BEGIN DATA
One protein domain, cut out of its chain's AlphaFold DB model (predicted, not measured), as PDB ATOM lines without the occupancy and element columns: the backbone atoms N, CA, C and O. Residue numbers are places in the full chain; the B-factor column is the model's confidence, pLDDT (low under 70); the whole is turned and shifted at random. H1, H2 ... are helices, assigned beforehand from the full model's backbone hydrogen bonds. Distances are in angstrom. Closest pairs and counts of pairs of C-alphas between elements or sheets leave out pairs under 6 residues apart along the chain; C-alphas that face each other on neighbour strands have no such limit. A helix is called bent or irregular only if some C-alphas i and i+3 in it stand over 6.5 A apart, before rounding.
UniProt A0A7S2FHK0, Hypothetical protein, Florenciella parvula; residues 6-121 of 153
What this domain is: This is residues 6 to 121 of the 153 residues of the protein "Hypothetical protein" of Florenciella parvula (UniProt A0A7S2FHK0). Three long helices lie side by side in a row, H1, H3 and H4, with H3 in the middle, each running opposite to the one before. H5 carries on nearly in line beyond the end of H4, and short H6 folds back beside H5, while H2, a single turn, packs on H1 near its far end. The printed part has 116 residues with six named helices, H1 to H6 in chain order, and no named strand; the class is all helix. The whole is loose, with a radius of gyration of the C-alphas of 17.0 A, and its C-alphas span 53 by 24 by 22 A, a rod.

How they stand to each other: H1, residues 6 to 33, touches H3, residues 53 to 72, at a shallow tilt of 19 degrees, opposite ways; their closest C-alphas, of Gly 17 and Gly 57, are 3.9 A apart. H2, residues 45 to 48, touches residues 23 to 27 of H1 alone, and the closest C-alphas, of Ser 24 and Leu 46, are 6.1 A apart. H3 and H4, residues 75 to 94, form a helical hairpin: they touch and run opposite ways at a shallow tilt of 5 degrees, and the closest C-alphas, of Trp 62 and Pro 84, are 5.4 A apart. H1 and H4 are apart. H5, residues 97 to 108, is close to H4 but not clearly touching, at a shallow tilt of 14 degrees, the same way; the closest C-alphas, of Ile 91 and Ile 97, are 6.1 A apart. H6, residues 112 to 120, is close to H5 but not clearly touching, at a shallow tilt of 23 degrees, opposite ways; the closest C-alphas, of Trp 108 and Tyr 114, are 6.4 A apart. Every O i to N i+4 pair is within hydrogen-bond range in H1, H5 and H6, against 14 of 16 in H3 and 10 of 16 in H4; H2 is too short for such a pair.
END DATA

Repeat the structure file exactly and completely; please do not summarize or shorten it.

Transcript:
One protein domain, cut out of its chain's AlphaFold DB model (predicted, not measured), as PDB ATOM lines without the occupancy and element columns: the backbone atoms N, CA, C and O. Residue numbers are places in the full chain; the B-factor column is the model's confidence, pLDDT (low under 70); the whole is turned and shifted at random. H1, H2 ... are helices, assigned beforehand from the full model's backbone hydrogen bonds. Distances are in angstrom. Closest pairs and counts of pairs of C-alphas between elements or sheets leave out pairs under 6 residues apart along the chain; C-alphas that face each other on neighbour strands have no such limit. A helix is called bent or irregular only if some C-alphas i and i+3 in it stand over 6.5 A apart, before rounding.
UniProt A0A7S2FHK0, Hypothetical protein, Florenciella parvula; residues 6-121 of 153
What this domain is: This is residues 6 to 121 of the 153 residues of the protein "Hypothetical protein" of Florenciella parvula (UniProt A0A7S2FHK0). Three long helices lie side by side in a row, H1, H3 and H4, with H3 in the middle, each running opposite to the one before. H5 carries on nearly in line beyond the end of H4, and short H6 folds back beside H5, while H2, a single turn, packs on H1 near its far end. The printed part has 116 residues with six named helices, H1 to H6 in chain order, and no named strand; the class is all helix. The whole is loose, with a radius of gyration of the C-alphas of 17.0 A, and its C-alphas span 53 by 24 by 22 A, a rod.

How they stand to each other: H1, residues 6 to 33, touches H3, residues 53 to 72, at a shallow tilt of 19 degrees, opposite ways; their closest C-alphas, of Gly 17 and Gly 57, are 3.9 A apart. H2, residues 45 to 48, touches residues 23 to 27 of H1 alone, and the closest C-alphas, of Ser 24 and Leu 46, are 6.1 A apart. H3 and H4, residues 75 to 94, form a helical hairpin: they touch and run opposite ways at a shallow tilt of 5 degrees, and the closest C-alphas, of Trp 62 and Pro 84, are 5.4 A apart. H1 and H4 are apart. H5, residues 97 to 108, is close to H4 but not clearly touching, at a shallow tilt of 14 degrees, the same way; the closest C-alphas, of Ile 91 and Ile 97, are 6.1 A apart. H6, residues 112 to 120, is close to H5 but not clearly touching, at a shallow tilt of 23 degrees, opposite ways; the closest C-alphas, of Trp 108 and Tyr 114, are 6.4 A apart. Every O i to N i+4 pair is within hydrogen-bond range in H1, H5 and H6, against 14 of 16 in H3 and 10 of 16 in H4; H2 is too short for such a pair.